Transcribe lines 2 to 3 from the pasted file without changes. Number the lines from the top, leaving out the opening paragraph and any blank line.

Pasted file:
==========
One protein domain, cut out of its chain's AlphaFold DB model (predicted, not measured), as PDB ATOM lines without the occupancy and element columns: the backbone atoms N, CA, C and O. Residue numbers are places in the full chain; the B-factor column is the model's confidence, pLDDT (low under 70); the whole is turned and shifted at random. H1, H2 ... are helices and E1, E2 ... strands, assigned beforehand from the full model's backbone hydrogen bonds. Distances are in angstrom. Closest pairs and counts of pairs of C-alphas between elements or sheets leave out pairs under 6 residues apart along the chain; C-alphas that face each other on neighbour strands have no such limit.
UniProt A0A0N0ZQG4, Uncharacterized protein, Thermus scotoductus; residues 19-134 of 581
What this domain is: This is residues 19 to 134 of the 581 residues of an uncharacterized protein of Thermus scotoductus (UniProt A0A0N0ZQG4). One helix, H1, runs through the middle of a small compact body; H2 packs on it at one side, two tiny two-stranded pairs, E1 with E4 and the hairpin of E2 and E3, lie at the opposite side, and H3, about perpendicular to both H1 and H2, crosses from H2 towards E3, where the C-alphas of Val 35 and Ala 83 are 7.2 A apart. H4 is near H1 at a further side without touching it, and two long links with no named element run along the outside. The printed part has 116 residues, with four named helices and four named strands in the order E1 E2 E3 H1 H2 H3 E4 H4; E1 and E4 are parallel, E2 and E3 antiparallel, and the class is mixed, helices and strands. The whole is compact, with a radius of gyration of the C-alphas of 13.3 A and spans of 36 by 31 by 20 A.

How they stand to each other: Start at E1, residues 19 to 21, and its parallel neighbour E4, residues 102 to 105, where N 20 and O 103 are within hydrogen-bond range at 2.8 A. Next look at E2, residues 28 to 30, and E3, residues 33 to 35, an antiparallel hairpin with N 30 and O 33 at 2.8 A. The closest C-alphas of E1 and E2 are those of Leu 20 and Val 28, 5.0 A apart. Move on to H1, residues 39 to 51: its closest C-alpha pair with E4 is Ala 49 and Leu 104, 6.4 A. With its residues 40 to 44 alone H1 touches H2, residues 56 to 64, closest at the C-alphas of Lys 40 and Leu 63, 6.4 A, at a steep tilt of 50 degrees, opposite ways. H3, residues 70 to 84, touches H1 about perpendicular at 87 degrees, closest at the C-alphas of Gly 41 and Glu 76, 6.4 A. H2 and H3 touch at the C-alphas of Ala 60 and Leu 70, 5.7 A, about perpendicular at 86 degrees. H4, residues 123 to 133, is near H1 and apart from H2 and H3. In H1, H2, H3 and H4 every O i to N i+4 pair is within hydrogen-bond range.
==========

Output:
What this domain is: This is residues 19 to 134 of the 581 residues of an uncharacterized protein of Thermus scotoductus (UniProt A0A0N0ZQG4). One helix, H1, runs through the middle of a small compact body; H2 packs on it at one side, two tiny two-stranded pairs, E1 with E4 and the hairpin of E2 and E3, lie at the opposite side, and H3, about perpendicular to both H1 and H2, crosses from H2 towards E3, where the C-alphas of Val 35 and Ala 83 are 7.2 A apart. H4 is near H1 at a further side without touching it, and two long links with no named element run along the outside. The printed part has 116 residues, with four named helices and four named strands in the order E1 E2 E3 H1 H2 H3 E4 H4; E1 and E4 are parallel, E2 and E3 antiparallel, and the class is mixed, helices and strands. The whole is compact, with a radius of gyration of the C-alphas of 13.3 A and spans of 36 by 31 by 20 A.

How they stand to each other: Start at E1, residues 19 to 21, and its parallel neighbour E4, residues 102 to 105, where N 20 and O 103 are within hydrogen-bond range at 2.8 A. Next look at E2, residues 28 to 30, and E3, residues 33 to 35, an antiparallel hairpin with N 30 and O 33 at 2.8 A. The closest C-alphas of E1 and E2 are those of Leu 20 and Val 28, 5.0 A apart. Move on to H1, residues 39 to 51: its closest C-alpha pair with E4 is Ala 49 and Leu 104, 6.4 A. With its residues 40 to 44 alone H1 touches H2, residues 56 to 64, closest at the C-alphas of Lys 40 and Leu 63, 6.4 A, at a steep tilt of 50 degrees, opposite ways. H3, residues 70 to 84, touches H1 about perpendicular at 87 degrees, closest at the C-alphas of Gly 41 and Glu 76, 6.4 A. H2 and H3 touch at the C-alphas of Ala 60 and Leu 70, 5.7 A, about perpendicular at 86 degrees. H4, residues 123 to 133, is near H1 and apart from H2 and H3. In H1, H2, H3 and H4 every O i to N i+4 pair is within hydrogen-bond range.